The door bangs shut. Your teen is home from middle school with their head hanging down and in disbelief. When you ask how the day went, they bury their head in their hands, cry, and share that their best friend is spreading rumors about them all over school and not letting them sit with any friends at lunch.
Your heart sinks. Maybe you recall the many ways in which middle school can be a relationship battleground. You might find yourself feeling protective and ready to call the friend's parents to give them a piece of your mind, but resist that urge if you can. One of the best ways to support your teen is simply being there for them right now. How do you do that, and what else can you do? Below are three helpful tips.
Before you think about problem-solving, it's important to start with validation. Validation acknowledges how your teen is feeling without agreeing or disagreeing with the emotional experience. When you validate, it shows your teen that you hear them, helps them manage the intensity of their distress, and makes their ears more likely to open up and hear what you have to say next.
In this example, you might say, "You must be feeling so betrayed." Even though you might long to try to make the pain go away, it's important to send a message that emotions are helpful and not hurtful to us. Avoid phrases such as, "Forget her!" Despite kind intentions, words like these inadvertently send the message that your teen should not be having strong feelings about this experience.
When you validate, aim to describe the emotion or lead with a tentative approach, such as "You're really [insert emotion here]" or "You seem [insert emotion here]." Avoid starting with phrases like "I know" or "I understand." Developmentally, teens go through a stage in which they think no one else knows what it's like for them. They are also tasked with separating themselves from their parents, so they may bristle when you try to relate to them during emotional experiences.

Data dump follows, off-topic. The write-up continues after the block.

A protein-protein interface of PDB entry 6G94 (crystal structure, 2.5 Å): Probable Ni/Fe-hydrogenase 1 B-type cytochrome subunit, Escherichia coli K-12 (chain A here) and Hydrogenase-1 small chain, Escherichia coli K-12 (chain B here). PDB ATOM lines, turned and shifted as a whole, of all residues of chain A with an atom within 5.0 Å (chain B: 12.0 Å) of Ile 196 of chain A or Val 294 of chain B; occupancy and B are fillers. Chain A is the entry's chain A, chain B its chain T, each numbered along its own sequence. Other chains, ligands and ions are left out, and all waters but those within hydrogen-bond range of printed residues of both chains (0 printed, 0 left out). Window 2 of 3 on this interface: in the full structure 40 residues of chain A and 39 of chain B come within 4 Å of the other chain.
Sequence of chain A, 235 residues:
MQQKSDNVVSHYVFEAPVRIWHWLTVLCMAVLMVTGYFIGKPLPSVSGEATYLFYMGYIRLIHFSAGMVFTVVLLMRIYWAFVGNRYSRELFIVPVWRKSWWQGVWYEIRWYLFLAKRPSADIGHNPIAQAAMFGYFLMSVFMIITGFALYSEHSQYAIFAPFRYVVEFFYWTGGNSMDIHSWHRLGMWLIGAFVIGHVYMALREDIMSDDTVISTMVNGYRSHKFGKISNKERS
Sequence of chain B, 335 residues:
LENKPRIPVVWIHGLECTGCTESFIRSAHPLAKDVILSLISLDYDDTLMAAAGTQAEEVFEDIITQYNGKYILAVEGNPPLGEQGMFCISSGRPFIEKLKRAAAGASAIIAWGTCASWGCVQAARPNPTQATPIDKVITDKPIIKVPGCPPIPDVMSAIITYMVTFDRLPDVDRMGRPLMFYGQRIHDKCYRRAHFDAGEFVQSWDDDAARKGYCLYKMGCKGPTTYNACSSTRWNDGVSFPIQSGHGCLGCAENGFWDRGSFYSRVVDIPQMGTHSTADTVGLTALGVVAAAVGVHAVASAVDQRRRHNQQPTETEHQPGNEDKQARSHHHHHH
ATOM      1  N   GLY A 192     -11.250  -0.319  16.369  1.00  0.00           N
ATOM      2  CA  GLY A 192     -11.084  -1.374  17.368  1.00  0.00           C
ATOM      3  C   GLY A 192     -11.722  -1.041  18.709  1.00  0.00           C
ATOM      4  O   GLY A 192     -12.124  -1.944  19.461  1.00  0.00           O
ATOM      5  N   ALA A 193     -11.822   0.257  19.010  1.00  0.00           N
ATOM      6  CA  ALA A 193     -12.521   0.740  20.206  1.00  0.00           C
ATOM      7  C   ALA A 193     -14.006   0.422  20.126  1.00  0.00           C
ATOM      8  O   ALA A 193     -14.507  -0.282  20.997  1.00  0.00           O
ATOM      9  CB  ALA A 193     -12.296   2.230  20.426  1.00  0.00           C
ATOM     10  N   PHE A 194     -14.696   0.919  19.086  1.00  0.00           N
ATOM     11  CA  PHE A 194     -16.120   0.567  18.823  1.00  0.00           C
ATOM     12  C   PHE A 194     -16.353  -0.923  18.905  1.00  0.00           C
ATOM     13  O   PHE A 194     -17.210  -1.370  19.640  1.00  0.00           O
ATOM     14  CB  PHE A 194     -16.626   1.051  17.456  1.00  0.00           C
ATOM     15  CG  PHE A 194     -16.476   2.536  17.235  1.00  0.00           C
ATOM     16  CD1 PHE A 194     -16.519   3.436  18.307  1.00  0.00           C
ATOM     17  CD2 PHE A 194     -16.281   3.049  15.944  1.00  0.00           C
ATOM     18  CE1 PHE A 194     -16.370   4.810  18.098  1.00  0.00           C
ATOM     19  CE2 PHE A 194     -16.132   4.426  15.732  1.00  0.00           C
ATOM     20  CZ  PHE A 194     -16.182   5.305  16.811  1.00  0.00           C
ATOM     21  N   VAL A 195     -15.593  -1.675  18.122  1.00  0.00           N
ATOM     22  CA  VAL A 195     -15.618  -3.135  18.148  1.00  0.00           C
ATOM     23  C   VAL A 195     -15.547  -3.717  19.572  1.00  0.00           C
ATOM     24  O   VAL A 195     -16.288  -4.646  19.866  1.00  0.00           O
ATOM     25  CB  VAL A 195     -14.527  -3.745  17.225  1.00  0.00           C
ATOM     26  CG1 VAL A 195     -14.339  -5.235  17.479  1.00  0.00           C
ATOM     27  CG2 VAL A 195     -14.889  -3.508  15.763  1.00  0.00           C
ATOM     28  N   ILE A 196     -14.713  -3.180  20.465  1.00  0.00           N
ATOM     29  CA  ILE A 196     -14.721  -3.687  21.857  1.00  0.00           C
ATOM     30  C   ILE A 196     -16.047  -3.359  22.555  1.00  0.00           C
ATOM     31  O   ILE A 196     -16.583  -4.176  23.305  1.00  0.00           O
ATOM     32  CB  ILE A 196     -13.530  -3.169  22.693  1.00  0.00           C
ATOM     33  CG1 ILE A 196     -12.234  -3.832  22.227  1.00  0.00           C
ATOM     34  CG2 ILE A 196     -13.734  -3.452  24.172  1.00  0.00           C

Teach antibullying tools
After validating your teen's emotional experience, let them know that you're proud of them for sharing this with you. By doing so, you help reinforce that it's important for teens to let adults know when these events happen and to have an outlet for feelings.
Next, you can offer to talk through some ways to handle the situation, if they want to and when they're ready. This approach allows your teen to come to you when open to hearing ideas. If you have that conversation, it can be helpful for teens to understand why some people might bully. You could say, "Although this doesn't make your experience any less painful, sometimes it helps to learn that those who bully usually do not feel very good about themselves. They bully to try to make others feel smaller or worse than they feel."
You can add that in middle school, relationship-based bullying tends to happen more often as classmates play a bigger role. (For younger children, please see my previous blog post about supporting a bullied child.)